re-open the parish school that had closed years earlier. There is no limit to the good your gift might do. Many alumni want to make a bequest but find the idea of amending their will or trust expensive and irksome. There is an easy alternative for our alumni – the beneficiary designation. Making St. Benedict High School the payable-on-death beneficiary of a bank account, IRA or other retirement plan, mutual fund or other financial account provides the same benefit to our school as a bequest in a will or trust – a wonderful gift that will mature at the end of life. To accomplish your charitable beneficiary designation, you only have to call the company that administers the account you wish to donate and ask for the form to designate a payable-on-death beneficiary. When the form arrives, fill it out and send it back and you’re done. No lawyer bills, no fuss and a wonderful gift that will touch countless lives through the good work of St. Benedict High School. We are deeply grateful to those who consider giving to St. Benedict High School in this way. And we are always available to help or answer questions. Please do not hesitate to call Janis Lutkus in the Department of Stewardship and Development at (312) 534-7614. .
INTEREST? Interested in seeing how a Charitable Gift Annuity with the Archdiocese of Chicago would work for you? Please call the Office of Planned Giving at (312) 534-7614 for a no obligation Charitable Gift Annuity proposal. The Benefits of a Gift Annuity include: A guaranteed income for the lives of one or two people. A generous income tax deduction. Tax-free income Providing for the future of your parish, parish school or the Archdiocese.
To receive a confidential proposal, please call the Office of Planned Giving at (312) 534-7614
Gift Annuities Come In All Sizes Gift annuities are not just for wealthy philanthropists. Our gift annuitants come from all over and from many backgrounds. Consider the following example of two Chicago Catholics who have gift annuities with the Archdiocese of Chicago. Maria created one gift annuity in 1995 with $25,000 that will benefit her northside parish. In fact, Maria was our first gift annuitant. Peter dipped his toe in the water in 1999 with $30,000 gift annuity. Through the years, Peter has donated over $2,000,000 toward twelve gift annuities with the Archdiocese of Chicago. The amounts they have donated toward gift annuities differ widely. They have much in common, however. Their estate plans and financial strategies go that extra mile to integrate their deeply held beliefs. Peter and Maria have made their parishes their gift annuity beneficiary (in Peter’s case, he has designated his parish to benefit from his gift annuities as well as the Archdiocese, Chicago’s seminaries, and other Catholic organizations as well). Peter and Maria’s faith has shaped their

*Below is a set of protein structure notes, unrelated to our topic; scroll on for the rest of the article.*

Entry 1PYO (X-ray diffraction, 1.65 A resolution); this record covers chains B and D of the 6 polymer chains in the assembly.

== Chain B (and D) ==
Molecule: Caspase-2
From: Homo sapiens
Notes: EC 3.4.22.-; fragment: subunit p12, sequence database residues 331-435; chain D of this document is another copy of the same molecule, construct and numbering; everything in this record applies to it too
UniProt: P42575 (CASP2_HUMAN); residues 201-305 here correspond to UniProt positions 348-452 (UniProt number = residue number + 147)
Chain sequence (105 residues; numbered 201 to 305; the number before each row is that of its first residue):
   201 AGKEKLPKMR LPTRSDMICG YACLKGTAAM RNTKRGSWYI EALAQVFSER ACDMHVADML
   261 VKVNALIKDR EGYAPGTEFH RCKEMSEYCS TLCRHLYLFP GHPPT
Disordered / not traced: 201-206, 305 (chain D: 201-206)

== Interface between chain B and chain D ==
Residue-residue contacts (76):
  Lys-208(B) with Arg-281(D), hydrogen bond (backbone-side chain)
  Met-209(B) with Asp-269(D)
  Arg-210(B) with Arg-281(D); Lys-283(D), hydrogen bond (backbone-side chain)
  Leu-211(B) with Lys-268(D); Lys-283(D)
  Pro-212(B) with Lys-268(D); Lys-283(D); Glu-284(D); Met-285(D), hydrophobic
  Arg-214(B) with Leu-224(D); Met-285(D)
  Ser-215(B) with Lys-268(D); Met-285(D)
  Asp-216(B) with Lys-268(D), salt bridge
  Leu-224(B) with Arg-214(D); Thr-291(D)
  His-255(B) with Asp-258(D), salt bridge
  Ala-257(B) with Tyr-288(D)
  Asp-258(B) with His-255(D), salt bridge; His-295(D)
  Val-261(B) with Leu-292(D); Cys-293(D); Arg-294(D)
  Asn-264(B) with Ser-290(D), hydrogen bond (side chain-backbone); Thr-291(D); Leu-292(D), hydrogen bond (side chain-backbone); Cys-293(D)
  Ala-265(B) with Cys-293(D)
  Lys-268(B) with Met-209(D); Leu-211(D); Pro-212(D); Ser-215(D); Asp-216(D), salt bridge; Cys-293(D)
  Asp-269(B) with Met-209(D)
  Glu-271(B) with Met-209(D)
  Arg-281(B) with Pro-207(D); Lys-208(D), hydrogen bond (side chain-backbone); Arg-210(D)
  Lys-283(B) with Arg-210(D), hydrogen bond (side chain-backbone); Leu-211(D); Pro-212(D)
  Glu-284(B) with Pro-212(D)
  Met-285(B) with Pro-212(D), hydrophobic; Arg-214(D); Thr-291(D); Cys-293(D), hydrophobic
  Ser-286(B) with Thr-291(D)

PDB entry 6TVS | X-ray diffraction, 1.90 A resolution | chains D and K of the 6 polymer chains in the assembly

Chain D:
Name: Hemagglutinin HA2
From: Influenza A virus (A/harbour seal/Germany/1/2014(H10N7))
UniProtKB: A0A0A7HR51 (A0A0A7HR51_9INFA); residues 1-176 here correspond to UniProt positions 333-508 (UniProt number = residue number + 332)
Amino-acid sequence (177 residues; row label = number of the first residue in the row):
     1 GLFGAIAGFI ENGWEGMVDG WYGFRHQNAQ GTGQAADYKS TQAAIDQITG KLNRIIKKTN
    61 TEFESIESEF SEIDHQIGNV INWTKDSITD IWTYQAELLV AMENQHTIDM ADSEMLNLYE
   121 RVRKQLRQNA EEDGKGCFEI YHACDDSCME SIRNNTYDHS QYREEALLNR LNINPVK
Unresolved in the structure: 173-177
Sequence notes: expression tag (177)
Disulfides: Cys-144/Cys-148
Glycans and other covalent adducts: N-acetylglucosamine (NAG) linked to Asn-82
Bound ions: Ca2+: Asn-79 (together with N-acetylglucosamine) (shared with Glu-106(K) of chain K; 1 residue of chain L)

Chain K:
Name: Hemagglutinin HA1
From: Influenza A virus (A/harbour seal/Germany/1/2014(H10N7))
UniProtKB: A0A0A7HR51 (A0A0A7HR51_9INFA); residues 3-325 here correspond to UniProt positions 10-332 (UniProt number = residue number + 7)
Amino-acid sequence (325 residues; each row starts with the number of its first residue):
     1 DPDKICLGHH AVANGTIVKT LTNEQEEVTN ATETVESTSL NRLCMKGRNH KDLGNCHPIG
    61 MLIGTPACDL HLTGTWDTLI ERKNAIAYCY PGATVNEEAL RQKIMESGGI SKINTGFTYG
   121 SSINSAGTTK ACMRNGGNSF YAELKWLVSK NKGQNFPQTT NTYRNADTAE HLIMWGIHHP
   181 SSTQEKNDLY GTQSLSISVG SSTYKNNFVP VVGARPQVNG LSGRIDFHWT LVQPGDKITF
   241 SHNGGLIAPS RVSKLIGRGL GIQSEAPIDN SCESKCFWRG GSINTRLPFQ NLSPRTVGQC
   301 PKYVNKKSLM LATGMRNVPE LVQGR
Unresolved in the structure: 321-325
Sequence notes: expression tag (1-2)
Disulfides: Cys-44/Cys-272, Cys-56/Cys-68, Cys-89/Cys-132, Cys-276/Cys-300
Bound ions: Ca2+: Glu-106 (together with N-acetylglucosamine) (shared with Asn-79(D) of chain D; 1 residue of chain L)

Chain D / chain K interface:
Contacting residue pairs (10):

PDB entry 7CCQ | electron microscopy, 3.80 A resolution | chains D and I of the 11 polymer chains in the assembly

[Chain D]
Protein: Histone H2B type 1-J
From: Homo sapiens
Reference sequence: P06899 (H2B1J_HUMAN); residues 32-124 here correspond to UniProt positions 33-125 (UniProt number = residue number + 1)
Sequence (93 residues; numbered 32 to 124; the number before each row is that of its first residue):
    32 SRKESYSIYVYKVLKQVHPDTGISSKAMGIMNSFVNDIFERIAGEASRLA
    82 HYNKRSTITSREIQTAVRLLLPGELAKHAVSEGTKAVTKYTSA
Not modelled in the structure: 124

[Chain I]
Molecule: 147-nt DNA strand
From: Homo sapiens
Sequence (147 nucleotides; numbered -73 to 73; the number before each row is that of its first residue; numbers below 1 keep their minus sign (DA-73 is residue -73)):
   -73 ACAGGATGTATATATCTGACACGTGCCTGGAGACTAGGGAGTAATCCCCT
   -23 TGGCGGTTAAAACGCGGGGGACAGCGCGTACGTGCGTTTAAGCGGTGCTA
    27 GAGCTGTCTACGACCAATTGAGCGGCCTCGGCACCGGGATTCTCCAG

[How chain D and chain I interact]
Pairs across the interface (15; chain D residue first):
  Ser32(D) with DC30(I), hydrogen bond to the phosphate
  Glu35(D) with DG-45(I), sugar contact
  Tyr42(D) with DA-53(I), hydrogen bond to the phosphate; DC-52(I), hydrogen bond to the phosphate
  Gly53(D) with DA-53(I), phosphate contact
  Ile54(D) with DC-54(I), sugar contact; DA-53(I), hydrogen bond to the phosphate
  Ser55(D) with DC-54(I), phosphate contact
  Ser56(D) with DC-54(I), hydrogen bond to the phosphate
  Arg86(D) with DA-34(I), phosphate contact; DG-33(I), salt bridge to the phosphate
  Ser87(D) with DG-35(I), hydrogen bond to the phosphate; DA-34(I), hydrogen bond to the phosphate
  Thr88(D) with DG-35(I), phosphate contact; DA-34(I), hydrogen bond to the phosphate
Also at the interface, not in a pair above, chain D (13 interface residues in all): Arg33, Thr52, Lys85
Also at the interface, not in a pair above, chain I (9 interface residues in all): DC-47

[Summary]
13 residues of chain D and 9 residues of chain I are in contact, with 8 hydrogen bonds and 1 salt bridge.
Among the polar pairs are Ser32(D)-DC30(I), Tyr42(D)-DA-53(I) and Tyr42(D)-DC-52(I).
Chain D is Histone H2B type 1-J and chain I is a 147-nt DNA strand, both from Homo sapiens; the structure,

financial plans in the same way it has shaped their lives. Through the ripple effect of their generosity, God will touch people they will never meet, drawing them closer to Him and changing lives. On the more tangible side, both Peter and Maria have secured significant streams of income in return for their generosity. They receive payments every year that will not go up or down, sparing them some of the vagaries of the stock market. They also enjoyed sizable income tax charitable deductions when they made their donations. Neither of them was motivated by the gift annuity’s income or tax advantages, however. What moved Peter and Maria to share what God has given them was the desire to help others. Both Peter and Maria consider their faith a precious gift. St. Francis of Assisi said, “Preach the Gospel always and, if necessary, use words.” Through their generous choices, Peter and Maria wordlessly share the Gospel with those who will come after them in the faith. 312/655-7848.